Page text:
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Politics & Policy

Last in the mayor’s race, Ahsha Safaí says don’t count him out

A man in a blue shirt stands attentively in a dimly lit bar, surrounded by blurred figures focused on their drinks and conversations.
Ahsha Safai pauses before addressing supporters during a campaign event on Wednesday night. | Source: Jungho Kim for The Standard

Standing at the back of the brick-walled cocktail bar Swig on Geary Boulevard on Wednesday evening, Supervisor Ahsha Safaí took stock of his most loyal supporters, some of whom had traveled all the way from the outskirts of his district in the southernmost part of the city.

His district’s proximity to downtown—approximately a 25-minute car ride to the watering hole that was chosen for his 100th campaign event—is in many ways a fitting analogy for his fight to nab the city’s top job. 

He’s not quite at the center of the mayoral race—he’s trailing badly in polls, and some may even forget he’s in the running—but Safaí maintains that things are A-OK. 

Don’t count him out, he says.

“I do not feel discouraged,” he told The Standard. “I feel very hopeful.”

A man speaks into a microphone in a bar with attentive listeners, brick walls, a lit bar shelf, and hanging menu signs.
Ahsha Safaí speaks to supporters during a campaign event at Swig in San Francisco on Wednesday. | Source: Jungho Kim for The Standard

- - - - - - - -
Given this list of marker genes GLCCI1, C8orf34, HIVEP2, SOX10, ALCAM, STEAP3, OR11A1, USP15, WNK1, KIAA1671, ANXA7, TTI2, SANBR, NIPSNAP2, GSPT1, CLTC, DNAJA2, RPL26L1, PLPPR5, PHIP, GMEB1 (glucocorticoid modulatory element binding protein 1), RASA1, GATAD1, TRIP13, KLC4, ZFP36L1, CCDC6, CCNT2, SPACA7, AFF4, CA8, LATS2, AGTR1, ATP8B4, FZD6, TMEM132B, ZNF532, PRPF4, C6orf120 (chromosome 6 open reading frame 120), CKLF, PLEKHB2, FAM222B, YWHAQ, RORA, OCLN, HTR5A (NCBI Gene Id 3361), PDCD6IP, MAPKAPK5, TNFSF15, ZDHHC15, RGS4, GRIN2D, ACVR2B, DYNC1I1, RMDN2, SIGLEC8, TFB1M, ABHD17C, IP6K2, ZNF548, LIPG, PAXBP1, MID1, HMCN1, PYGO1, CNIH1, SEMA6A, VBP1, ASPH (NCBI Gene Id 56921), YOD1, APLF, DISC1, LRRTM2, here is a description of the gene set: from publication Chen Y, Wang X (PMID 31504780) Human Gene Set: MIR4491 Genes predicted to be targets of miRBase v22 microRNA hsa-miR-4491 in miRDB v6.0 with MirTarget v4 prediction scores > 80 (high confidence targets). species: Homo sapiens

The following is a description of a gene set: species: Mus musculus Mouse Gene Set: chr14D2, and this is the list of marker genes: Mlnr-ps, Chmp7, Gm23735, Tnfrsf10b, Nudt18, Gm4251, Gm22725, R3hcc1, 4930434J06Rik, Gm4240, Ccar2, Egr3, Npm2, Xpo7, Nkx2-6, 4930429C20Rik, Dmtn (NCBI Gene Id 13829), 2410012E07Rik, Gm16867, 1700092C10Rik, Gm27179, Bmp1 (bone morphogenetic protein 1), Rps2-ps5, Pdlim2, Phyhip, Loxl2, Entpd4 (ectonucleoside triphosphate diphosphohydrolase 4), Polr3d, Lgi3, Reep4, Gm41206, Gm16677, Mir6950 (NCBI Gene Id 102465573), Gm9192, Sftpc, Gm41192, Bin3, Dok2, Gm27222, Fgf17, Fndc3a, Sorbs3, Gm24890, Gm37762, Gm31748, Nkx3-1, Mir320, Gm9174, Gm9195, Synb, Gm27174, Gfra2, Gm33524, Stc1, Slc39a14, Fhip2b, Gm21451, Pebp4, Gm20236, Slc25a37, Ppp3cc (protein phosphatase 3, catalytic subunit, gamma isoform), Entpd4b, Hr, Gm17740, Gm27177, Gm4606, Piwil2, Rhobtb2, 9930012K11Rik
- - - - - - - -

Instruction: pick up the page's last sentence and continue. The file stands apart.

A supervisor in District 11 since 2017, Safaí has walked an ideological tightrope since entering into the mayoral race about a year ago and is selling himself as the guy who knows the intricacies of City Hall’s byzantine bureaucracy like the back of his hand.

It’s a similar pitch to that of Board President Aaron Peskin, who’s known for his political acumen, but Safaí would probably tell you the difference is he’s not the dramatic type who will go around playing the blame game with his challengers. 

Sure, Safaí is an insider who’s been working in City Hall since the Willie Brown days—but he’s trying to convince voters he’s not an insider-insider, like some of his opponents, including Peskin, Mayor London Breed and former Supervisor Mark Farrell, who led the city for a short stint. 

An individual holds a campaign sign reading "Ahsha for Mayor", expressing a serious demeanor. They wear glasses and a brown sweater.
Brenda Barros, of Antioch, shows her support for Ahsha Safai during a campaign event on Wednesday. | Source: Jungho Kim for The Standard
Three men share a conversation at a social event, one gesturing animatedly while holding a wine glass. They are dressed in business casual attire.
Ahsha Safaí, center, talks with supporters during a campaign event at Swig in San Francisco on Wednesday. | Source: Jungho Kim for The Standard

He’s the everyday man, unlike that fancy rich guy, nonprofit leader Daniel Lurie with his Levi’s jeans fortune, Safaí will tell you.

“Everything that I have heard over the last year is people are ready for change,” Safaí told the crowd of roughly 50 supporters at Swig. “They want to see the new leadership in the Mayor’s Office. They want someone that’s going to bring the city together, that’s going to fight for everyone. And that’s not going to continuously point fingers at everyone else.”

But Safaí’s optimism may need to face a reality check.